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LUJÁN, Argentina (ChurchMilitant.com) - Argentine bishops marked International Women's Day with a massive pro-life Mass, even as government leaders work to legalize abortion.
Argentina, one of the holdouts in the Western world from joining the international Culture of Death, may soon overturn its pro-life protections, with President Alberto Fernández pledging to submit an abortion legalization bill to Congress. Currently, Argentine law allows killing preborn children only in cases when the mother's life or health is in danger, or in cases of rape.
Though the pontiff has yet to make a public statement on the abortion threat, Argentina's prelates are fighting back. On March 8, the bishops organized a Mass — with the theme "Yes to Women, Yes to Life" — at the Basilica of Our Lady of Luján to pray and offer sacrifice for the defeat of the bill. The main celebrant was Bp. Óscar Vicente Ojea Quintana of San Isidro, president of the Argentine bishops' conference. Pro-life group the Más Vida Foundation estimated more than 100,000 people attended the special Mass.
Bishop Ojea said in his homily that "in this Eucharist, we have come to celebrate and express our gratitude for the lives of so many women united in the sentiment of so many people in the world on this International Women's Day."
"We value your irreplaceable presence in families and we celebrate the increasingly greater place you have in our society," he continued, adding that all have come to Luján to "pray for all women so their lives, their safety and their rights are respected, overcoming every kind of exclusion."
Then the bishop began to focus more specifically on the crucial problem. "But in a special way, we want to celebrate and appreciate women's closeness and commitment to life," he said, and especially those "intelligent and brave women who commit their lives day after day [to] that life that sometimes makes its presence known with an unplanned pregnancy, which perhaps doesn't come at the best time, but they are completely committed to care for this new being they have received."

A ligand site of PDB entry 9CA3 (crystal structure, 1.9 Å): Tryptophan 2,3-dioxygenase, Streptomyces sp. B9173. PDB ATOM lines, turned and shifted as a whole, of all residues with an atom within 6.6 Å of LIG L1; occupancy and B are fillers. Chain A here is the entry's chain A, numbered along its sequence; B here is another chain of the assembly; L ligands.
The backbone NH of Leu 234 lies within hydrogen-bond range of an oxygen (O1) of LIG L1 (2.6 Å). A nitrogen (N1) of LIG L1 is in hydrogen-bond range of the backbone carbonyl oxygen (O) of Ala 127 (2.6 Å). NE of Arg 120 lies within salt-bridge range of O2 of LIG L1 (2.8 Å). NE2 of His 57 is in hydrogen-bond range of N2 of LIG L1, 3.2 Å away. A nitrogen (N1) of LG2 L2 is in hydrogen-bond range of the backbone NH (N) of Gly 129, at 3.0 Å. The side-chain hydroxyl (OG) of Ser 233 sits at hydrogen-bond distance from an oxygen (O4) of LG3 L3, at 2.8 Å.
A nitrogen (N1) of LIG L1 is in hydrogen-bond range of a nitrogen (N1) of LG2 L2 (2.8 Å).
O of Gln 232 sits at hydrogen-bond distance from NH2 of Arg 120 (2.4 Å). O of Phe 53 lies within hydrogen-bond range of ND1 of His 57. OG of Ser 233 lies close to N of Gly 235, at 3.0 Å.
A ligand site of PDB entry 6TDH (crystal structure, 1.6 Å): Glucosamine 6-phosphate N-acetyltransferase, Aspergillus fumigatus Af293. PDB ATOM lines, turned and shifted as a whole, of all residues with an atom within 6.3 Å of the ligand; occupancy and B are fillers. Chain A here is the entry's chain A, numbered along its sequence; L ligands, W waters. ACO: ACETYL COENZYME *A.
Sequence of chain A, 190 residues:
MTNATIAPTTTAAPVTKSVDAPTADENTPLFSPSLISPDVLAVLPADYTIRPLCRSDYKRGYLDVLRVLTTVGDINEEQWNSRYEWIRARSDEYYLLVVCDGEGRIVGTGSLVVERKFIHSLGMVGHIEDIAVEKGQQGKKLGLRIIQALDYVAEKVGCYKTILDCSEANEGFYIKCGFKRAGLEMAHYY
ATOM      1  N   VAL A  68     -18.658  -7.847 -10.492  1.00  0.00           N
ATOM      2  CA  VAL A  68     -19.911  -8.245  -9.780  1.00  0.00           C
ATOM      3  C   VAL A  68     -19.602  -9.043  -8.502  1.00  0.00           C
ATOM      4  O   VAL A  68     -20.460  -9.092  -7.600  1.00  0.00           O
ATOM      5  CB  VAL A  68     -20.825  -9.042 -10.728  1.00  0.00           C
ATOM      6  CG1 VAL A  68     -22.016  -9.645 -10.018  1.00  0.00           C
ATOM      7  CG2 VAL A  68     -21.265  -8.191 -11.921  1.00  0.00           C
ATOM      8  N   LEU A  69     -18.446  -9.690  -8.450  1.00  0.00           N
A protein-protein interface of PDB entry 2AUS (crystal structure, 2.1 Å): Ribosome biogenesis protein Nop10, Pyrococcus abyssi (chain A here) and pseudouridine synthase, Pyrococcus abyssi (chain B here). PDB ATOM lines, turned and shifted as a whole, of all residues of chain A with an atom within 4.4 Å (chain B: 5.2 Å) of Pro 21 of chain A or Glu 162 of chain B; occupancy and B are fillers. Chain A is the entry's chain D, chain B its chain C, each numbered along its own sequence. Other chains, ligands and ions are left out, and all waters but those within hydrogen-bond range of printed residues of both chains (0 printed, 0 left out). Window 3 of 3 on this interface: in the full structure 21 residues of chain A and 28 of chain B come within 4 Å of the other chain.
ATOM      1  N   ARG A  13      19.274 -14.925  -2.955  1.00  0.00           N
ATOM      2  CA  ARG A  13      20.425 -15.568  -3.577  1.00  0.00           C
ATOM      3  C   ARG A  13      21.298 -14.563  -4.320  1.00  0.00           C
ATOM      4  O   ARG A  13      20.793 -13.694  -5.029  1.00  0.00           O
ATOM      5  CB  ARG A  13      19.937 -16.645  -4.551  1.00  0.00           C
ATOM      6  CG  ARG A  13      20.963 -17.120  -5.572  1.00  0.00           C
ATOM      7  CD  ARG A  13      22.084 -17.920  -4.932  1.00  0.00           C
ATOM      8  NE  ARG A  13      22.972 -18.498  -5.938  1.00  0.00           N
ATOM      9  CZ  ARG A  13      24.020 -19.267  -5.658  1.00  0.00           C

After reminding people that all conceived children are a gift from God rather than a "mistake," the bishop underscored that "there are millions of Argentine men and women, believers and non-believers" who "have the profound conviction that there is life from conception and that a different person than the mother is developing in her womb."
Then the bishop, as if directing his words to the Argentine government as well as all people of goodwill, said that, "In reality, we value and defend the rights of each and every life, of every woman and every unborn child." He stressed that "It's not right to eliminate any human life, as our National Constitution affirms," he said, adding that "violence and death are the exact opposite of Jesus' plan."
The bishop defended the inestimable value of every human being at any stage of maturity and inalienable right to life, without which no other rights and goods are possible. "Life is the first right and without it no others can be given," he proclaimed. "We claim it for everyone at any age or in any situation that life finds itself in, and especially those who are weak, unprotected and defenseless," he insisted.
Being consistent that love and protection must extend to both women and children, Bp. Ojea defended the legitimate rights of women and those who often find themselves on the outskirts of society. He said that the members of the Church "wholeheartedly deplore the cruelty of femicide and every kind of violence and discrimination against women ... abuse in all its forms whether sexual, psychological or the abuse of power, whatever the environment where it occurs — the family, work, school, the street and painfully we must also say in the Church."
Alluding to the word of God (Genesis 1:26–27), the bishop called for "policies that recognize the equal dignity of men and women in society" and expressed support for public policies that would assist pregnant women, especially those in crisis situations where there is conflict or extreme vulnerability, and noted "we're already doing it in a lot of our communities."